Listen to One of Our Oral History Interviews: Sylvia Barlow

In the 1970s the Denton Public Library began its first oral history program. There were around 42 interviews completed within the years 1974-1976. Alec Williams worked for the library at that time and interviewed all of the participants, who were from various parts of Denton County. About half of the oral histories were transcribed until the funding ran out. The remaining reel-to-reels were uncovered in a box when the Special Collections department was opened in 2005. We have since had a few of the reels converted to digital each year, and when time presents itself, we work on the transcriptions.

One of the tapes contained the interview of Sylvia Barlow and took place on July 31, 1975 at the library (you can hear a typewriter in the background). Alec told me that he interviewed her at a time of great stress in her life, but that she was determined to do the interview. I only met Mrs. Barlow a couple of times and I would most whole-heartedly agree that she was a determined woman. She came into the Special Collections department in 2006 with some photographs of her parents restaurant, Joe’s Pit Bar-B-Q, wanting to know if we would like to scan them (we did) for historical purposes and she shared some of her family’s history. I am especially grateful to Sylvia Barlow for doing that.

Joe's pit bar-b-que 1932

Here are some things I took from the interview: Her parents, Joe and Irma Wankan, came to Denton during the Depression in 1932 (Sylvia was 14 at the time). Her father loved to cook and decided to venture into the restaurant business. Together, they opened Joe’s Pit Bar-B-Q. The oral history interview does not say the exact date or location and I cannot find them in the city directories or yellow pages because there aren’t any surviving ones for those years (at least that I can find), but I believe they must have started their first venture in their home at 510 S. Locust Street around the later half 1932. The Denton Record-Chronicle advertised the grand opening of their new location on August 24, 1933  at 514 South Street, which was across the street from the old Denton County hospital and next door to their home.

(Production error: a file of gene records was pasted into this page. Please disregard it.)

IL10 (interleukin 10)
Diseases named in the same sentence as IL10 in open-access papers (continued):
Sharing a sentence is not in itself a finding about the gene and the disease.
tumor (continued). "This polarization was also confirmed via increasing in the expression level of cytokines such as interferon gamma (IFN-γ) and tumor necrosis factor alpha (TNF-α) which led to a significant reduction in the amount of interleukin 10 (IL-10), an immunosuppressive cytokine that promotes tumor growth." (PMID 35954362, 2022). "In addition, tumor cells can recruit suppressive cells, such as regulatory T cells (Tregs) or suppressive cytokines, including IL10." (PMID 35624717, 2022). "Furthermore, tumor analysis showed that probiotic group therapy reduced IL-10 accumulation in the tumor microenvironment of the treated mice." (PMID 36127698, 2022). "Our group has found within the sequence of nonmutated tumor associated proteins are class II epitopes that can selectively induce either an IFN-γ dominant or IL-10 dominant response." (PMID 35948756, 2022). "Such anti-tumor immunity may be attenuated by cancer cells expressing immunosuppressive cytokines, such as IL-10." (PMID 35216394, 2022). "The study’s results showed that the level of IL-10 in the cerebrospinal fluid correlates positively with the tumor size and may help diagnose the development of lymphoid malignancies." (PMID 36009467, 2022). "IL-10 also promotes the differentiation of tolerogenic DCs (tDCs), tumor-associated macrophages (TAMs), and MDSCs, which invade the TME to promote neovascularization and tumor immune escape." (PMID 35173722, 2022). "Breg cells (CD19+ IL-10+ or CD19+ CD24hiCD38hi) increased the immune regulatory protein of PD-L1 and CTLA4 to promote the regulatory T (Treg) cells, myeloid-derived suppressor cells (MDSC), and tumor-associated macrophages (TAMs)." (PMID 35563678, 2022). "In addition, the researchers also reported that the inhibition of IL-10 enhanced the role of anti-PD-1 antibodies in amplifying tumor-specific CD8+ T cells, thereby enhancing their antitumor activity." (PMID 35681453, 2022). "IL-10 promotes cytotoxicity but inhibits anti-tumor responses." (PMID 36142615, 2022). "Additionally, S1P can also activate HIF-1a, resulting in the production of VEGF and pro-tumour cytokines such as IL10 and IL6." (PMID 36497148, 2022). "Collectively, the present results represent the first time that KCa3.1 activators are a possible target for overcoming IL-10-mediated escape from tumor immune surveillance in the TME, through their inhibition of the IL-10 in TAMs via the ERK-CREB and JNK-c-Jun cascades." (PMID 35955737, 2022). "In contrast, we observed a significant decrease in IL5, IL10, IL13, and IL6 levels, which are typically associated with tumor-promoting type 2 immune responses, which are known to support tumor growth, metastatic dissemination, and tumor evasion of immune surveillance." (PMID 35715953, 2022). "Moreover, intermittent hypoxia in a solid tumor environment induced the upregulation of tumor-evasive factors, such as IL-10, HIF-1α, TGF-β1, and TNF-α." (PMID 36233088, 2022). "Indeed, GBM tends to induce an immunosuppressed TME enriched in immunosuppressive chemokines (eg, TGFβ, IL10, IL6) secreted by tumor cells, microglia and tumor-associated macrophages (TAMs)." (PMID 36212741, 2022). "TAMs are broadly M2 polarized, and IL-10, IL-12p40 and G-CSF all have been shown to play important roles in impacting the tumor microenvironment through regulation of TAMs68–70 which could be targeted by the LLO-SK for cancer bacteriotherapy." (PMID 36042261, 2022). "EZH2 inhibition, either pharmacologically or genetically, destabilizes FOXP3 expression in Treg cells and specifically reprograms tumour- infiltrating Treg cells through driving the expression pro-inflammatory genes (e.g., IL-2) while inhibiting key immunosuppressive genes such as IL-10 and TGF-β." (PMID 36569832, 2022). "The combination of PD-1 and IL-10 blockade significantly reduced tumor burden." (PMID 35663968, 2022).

joe's home

Home of Joe and Irma Wankan at 510 S. Locust St., Denton, Texas. It is now the Dime Store, although altered. Note the Reserved Parking signs in front of the house.

Sylvia and her sister, Irma Jo, would run the stand from 2-5 and gave curb service. They were known for their sandwiches. Joe kept up with the times and and looking through the their advertisements in the 1940 Denton Record-Chronicle, the name and menu changed; Joe’s Pit Bar-B-Q had become Joe’s Pit Bar-B-Q & Steak House and then in 1942,  Joe’s Steak House. Many different slogans ran in the paper and some of my favorites were: “Good Food Is Good Health,” “Announcing Joe’s Arizona Greaseless Chili – It’s Different! No Indigestion!” and “Experience Proper Refrigeration.”

So where is the building now? Just a memory. It was torn down and there is a parking lot where it once stood: situated between Davis Purity Bakery and the Dime Store. Too bad they didn’t make a Denton reel that went with the View Master that I had as a kid. It would be fun to walk around to various addresses and look through it.

Joe's post card

Sylvia and her husband, Hood Barlow, later opened up Barlow’s cafe – and in addition to working in and running restaurants that hopefully made your mouth water – she did a lot of important things.

You can hear her interview here:

or come to the library and read her transcription.

There is more to her story.

 

-Leslie Couture, Special Collections department
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5 thoughts on “Listen to One of Our Oral History Interviews: Sylvia Barlow

  1. Thanks for sharing this. Sylvia Barlow was my aunt. Joe & Irma Wankan were my grandparents. The restaurant would later become the Steak House.
    Joe B. Rice

  2. I am very curious, and have been for some time, about the oral history collection. It was begun near the end of my father’s tenure as hißtory department chair. Dr. Ron Marcello, of the history department, was responsible for starting that collection, I believe. It was such a worthy endeavor to preserve historical records in such a way. I was wondering if it would be possible that the interview that was done with him as the subject interviewed still existed, and how could I get a copy of it? Of course, I would love to get the auditory version, if possible. His name was Dr. Jack B. Scroggs.

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